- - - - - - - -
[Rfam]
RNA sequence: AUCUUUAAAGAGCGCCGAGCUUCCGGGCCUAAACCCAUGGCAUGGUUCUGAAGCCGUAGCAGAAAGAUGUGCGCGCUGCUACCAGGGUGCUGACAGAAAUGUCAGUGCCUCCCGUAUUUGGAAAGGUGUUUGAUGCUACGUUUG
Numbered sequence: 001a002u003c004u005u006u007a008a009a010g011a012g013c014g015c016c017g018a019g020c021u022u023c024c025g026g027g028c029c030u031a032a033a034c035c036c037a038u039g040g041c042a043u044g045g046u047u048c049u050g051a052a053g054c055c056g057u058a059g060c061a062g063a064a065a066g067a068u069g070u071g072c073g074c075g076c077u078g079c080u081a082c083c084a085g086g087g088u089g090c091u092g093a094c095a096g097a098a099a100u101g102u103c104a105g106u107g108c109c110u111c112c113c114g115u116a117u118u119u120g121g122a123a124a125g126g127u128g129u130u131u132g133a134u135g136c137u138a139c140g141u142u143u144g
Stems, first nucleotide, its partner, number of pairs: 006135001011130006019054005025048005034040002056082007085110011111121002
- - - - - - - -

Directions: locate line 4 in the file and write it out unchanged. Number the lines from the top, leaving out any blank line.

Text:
Stems, first nucleotide, its partner, number of pairs: 006135001011130006019054005025048005034040002056082007085110011111121002